China works hard raising the technological level of its economy. In recent years the Chinese government and Communist party launched a number of ambitious programs aimed at achieving a technological breakthrough, lessening the dependence on imported technologies by substituting them with ones produced by domestic innovation centers. These programs specify the priority sectors, in which state subsidies are provided for the acquisition of foreign technologies by Chinese companies and their adaptation. One of the common arguments was that the United States believes that powerful state support for technology sectors in China, along with the existing problems in protecting intellectual property rights, increases the risks and potential losses of American companies.

However, while these concerns seem reasonable at first, they should not be taken at the face value.

China’s ability to push out American companies in the high-tech sector on the world market seems rather limited. So far, China has only succeeded in increasing its share in the middle and low technology segments. Instead, in recent years, China is rapidly increasing its defense spending, which in 2017, for the first time, reached a level of 1 trillion yuan (about $150 billion). China’s defense spending is the second highest in the world after the United States. Moreover, it’s growing very fast. While in 2005 the Chinese nominal defense expenses were only 10% of American expenses, in 2018 they are already around 40%. The dominance of state enterprises in the defense industry in China implies that the real purchasing value of these expenditures is quite comparable. New and existing Chinese industrial policy programs target military and dual-use industries among others. Therefore whilst addressing the intellectual property rights problem in China now, Trump’s administration also aims at preserving US leadership position in the military sector, which finds widespread support in Trump’s main voter groups among Republicans.

Obsolete weapon

Historically, trade wars implied tariff escalations to protect domestic industries from foreign competition. Today, the Trump administration behaves in a similar manner. However, the circumstances now are fundamentally different from those in the first half of 20th century and earlier. Firms not only trade in final goods, but more and more they trade in intermediate products and within firms themselves (Baldwin, 2012). The distribution of the production process to many companies across different countries of the world leads to two important effects, which were not observed in previous trade wars.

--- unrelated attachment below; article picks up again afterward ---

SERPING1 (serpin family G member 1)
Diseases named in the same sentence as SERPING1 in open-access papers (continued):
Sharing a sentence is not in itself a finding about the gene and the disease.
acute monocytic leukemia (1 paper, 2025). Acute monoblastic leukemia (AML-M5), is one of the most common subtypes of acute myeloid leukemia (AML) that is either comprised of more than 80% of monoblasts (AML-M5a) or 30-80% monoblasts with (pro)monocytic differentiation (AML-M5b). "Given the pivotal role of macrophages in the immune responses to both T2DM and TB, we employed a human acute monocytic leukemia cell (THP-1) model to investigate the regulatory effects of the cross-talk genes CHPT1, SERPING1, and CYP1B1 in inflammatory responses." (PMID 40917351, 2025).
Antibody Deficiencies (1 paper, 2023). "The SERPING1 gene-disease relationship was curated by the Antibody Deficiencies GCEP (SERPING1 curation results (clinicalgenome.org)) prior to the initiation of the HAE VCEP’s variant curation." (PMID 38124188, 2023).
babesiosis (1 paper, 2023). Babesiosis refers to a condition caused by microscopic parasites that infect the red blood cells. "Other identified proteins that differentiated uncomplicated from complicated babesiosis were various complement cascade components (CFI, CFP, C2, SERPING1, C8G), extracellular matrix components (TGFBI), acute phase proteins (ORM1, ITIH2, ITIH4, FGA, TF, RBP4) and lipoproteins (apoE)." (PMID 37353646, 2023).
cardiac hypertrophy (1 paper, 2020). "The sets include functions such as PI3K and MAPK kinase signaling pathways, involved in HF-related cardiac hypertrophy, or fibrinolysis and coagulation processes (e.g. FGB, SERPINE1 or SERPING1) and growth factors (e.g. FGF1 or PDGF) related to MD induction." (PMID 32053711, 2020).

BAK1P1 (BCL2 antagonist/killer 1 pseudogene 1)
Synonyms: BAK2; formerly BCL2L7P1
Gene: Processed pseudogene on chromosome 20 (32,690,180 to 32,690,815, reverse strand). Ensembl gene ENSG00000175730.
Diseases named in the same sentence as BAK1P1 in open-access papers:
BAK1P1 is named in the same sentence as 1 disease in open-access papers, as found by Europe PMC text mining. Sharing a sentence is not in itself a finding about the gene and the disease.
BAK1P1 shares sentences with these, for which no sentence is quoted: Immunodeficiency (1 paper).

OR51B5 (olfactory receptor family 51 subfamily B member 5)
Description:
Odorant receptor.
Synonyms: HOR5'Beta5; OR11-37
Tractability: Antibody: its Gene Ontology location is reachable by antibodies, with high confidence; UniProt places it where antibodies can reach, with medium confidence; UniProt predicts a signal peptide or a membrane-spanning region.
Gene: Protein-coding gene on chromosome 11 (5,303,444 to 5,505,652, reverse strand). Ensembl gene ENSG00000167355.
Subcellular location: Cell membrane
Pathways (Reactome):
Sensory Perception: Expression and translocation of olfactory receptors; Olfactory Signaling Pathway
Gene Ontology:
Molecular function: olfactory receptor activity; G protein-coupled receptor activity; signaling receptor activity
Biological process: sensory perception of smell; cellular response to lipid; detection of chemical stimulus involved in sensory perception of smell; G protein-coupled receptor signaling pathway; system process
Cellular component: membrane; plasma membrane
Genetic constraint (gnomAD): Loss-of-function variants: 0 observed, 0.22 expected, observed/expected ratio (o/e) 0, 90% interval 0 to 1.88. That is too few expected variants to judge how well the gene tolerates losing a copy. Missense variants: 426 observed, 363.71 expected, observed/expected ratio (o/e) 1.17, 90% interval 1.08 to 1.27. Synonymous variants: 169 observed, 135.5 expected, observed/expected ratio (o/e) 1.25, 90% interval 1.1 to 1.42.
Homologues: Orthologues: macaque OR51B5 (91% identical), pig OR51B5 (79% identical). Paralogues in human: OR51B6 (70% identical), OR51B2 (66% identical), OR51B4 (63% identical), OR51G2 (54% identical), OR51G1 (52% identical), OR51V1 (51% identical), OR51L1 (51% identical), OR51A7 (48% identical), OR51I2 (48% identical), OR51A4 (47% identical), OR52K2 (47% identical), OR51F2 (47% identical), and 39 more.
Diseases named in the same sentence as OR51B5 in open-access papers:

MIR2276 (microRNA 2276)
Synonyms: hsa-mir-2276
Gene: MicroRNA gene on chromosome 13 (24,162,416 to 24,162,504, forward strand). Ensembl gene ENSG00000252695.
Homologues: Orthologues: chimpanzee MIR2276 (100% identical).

First, it is the effect of the escalation of tariff protection in the framework of the value chains. The import tariff is applied to the gross value of the product crossing the customs border. However, the exporting firm’s contribution to the gross value might be quite small. So the effective level of the tariff will be higher than the nominal level of the tariff, known as a so called amplification effect  (World Bank, 2017, page 98). It means that the effective growth of the tariff by 25 percentage points in relation to Chinese imports will significantly exceed 25 % and in some cases can even become prohibitive. So, the tariff warfare will result in significantly greater losses for the sectors involved in the value chains, compared to the sectors less exposed to them. It means that foreign investors and multinational companies in China will suffer bigger losses compared to purely domestic Chinese companies. The Peterson Institute for International Economics made an assessment and confirmed these observations (Lovely and Yang, 2018).

Second, China’s participation in international multinational companies most often occurs in the assembly segments, while developed countries’ companies contribute at other stages, such as with innovation, design, financial and consulting services, marketing, and after-sales services. Then, the protectionist measures against goods produced in China by multinational companies will hit an American economy, generating losses in the service segments. A similar episode happened, for example, in 2006, when the European Union introduced anti-dumping duties on imported footwear from China and Vietnam, which in turn lead to a decline in the services sector in Europe – imported footwear contained a significant share of the value added created by European designers and distributors (World Bank, 2017). Obviously, we will observe the same consequences in the United States now, since the role of the American services sector in creating and promoting Chinese goods on the American market is significant and according to World Bank estimates in 2011, the contribution of value added generated by foreign services in China’s gross exports amounted to about 15% (World Bank, 2017).

Thus, not only the economy of China, but also the US economy itself will suffer from the growth of import tariffs in the USA. The USA is not an exception here – the governments of most countries continue to live in the paradigm of trade policy, which suits the structure of the world trade as at the beginning of the 20th century, while trade has gone far ahead and requires much more elaborate effective regulatory tools than tariffs on imported goods.

Consequences for Russia

The consequences of the US trade war with China for the Russian economy depend on what the main goals of the war are. If the motive is primarily electoral – to secure enough support in 2020, one can expect that the protective measures will be short-lived, and the geographical distribution of investment flows will remain almost intact and that China will remain an important location for global value chains transactions.  The trade war will in this case lead to some economic slowdown in the short term. The main effects will be related to the redistribution of income within economies, where protected sectors will benefit on the expense of all other sectors. In these circumstances, Russia would suffer direct losses from the growth of tariffs on their exports to US (now it is predominantly steel and aluminum), but for the economy as a whole, the losses will not be significant, especially relative to the losses Russia bears because of sanctions.